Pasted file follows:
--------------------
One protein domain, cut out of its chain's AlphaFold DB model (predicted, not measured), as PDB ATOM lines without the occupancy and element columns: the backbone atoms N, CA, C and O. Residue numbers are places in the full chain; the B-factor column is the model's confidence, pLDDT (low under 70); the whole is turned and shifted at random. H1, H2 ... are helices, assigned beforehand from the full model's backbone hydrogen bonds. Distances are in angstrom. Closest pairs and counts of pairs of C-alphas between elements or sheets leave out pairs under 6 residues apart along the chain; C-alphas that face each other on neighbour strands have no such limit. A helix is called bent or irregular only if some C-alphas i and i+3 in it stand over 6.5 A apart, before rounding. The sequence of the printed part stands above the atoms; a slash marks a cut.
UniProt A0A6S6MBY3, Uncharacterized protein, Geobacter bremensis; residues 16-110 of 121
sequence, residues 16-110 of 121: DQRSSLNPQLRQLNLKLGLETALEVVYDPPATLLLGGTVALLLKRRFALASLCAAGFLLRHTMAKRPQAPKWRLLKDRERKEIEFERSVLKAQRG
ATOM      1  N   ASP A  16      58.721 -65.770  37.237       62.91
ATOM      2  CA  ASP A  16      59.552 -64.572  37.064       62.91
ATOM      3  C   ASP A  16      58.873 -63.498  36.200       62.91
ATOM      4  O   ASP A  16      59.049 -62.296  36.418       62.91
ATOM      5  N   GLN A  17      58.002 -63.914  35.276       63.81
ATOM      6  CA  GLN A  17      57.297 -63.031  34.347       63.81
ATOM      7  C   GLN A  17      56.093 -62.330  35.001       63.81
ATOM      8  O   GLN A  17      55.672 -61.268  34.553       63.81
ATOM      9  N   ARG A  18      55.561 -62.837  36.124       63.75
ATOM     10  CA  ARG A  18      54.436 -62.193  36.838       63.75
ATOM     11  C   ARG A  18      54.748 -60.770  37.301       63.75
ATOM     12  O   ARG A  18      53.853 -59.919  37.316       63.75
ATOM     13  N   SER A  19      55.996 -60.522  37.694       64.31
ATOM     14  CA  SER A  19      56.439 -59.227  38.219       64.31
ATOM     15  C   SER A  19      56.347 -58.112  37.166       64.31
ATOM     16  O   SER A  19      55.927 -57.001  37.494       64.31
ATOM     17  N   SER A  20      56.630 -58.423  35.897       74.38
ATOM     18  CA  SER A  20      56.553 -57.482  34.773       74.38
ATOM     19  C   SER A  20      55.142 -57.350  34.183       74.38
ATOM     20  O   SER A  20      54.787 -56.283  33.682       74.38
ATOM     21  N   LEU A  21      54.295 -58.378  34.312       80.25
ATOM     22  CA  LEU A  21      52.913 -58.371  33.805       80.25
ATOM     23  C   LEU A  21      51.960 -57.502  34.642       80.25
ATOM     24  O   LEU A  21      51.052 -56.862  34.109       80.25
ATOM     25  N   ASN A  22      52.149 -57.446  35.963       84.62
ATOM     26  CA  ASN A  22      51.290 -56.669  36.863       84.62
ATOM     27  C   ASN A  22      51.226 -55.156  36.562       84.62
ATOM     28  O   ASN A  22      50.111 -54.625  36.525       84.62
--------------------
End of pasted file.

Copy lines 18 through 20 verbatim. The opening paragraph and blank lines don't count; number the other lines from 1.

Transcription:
ATOM     16  O   SER A  19      55.927 -57.001  37.494       64.31
ATOM     17  N   SER A  20      56.630 -58.423  35.897       74.38
ATOM     18  CA  SER A  20      56.553 -57.482  34.773       74.38